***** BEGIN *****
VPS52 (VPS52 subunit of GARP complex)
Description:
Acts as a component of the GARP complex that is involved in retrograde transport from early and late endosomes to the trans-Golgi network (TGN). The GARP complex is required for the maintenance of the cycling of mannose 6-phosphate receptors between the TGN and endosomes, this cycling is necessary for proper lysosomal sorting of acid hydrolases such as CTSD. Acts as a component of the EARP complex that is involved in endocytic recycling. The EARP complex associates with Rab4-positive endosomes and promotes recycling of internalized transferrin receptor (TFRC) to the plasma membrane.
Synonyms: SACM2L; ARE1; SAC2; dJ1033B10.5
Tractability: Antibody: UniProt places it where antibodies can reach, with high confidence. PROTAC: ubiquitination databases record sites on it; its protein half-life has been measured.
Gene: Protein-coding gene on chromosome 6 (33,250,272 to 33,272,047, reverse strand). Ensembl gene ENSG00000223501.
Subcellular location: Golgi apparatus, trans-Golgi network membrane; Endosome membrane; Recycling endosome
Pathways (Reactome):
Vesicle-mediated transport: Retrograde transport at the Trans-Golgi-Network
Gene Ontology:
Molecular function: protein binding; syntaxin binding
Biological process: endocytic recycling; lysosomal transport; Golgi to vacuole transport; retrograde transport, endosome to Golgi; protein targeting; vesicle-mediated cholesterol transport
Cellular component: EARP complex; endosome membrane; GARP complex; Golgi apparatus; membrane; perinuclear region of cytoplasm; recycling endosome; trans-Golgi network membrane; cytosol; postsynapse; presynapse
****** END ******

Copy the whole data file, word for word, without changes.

VPS52 (VPS52 subunit of GARP complex)
Description:
Acts as a component of the GARP complex that is involved in retrograde transport from early and late endosomes to the trans-Golgi network (TGN). The GARP complex is required for the maintenance of the cycling of mannose 6-phosphate receptors between the TGN and endosomes, this cycling is necessary for proper lysosomal sorting of acid hydrolases such as CTSD. Acts as a component of the EARP complex that is involved in endocytic recycling. The EARP complex associates with Rab4-positive endosomes and promotes recycling of internalized transferrin receptor (TFRC) to the plasma membrane.
Synonyms: SACM2L; ARE1; SAC2; dJ1033B10.5
Tractability: Antibody: UniProt places it where antibodies can reach, with high confidence. PROTAC: ubiquitination databases record sites on it; its protein half-life has been measured.
Gene: Protein-coding gene on chromosome 6 (33,250,272 to 33,272,047, reverse strand). Ensembl gene ENSG00000223501.
Subcellular location: Golgi apparatus, trans-Golgi network membrane; Endosome membrane; Recycling endosome
Pathways (Reactome):
Vesicle-mediated transport: Retrograde transport at the Trans-Golgi-Network
Gene Ontology:
Molecular function: protein binding; syntaxin binding
Biological process: endocytic recycling; lysosomal transport; Golgi to vacuole transport; retrograde transport, endosome to Golgi; protein targeting; vesicle-mediated cholesterol transport
Cellular component: EARP complex; endosome membrane; GARP complex; Golgi apparatus; membrane; perinuclear region of cytoplasm; recycling endosome; trans-Golgi network membrane; cytosol; postsynapse; presynapse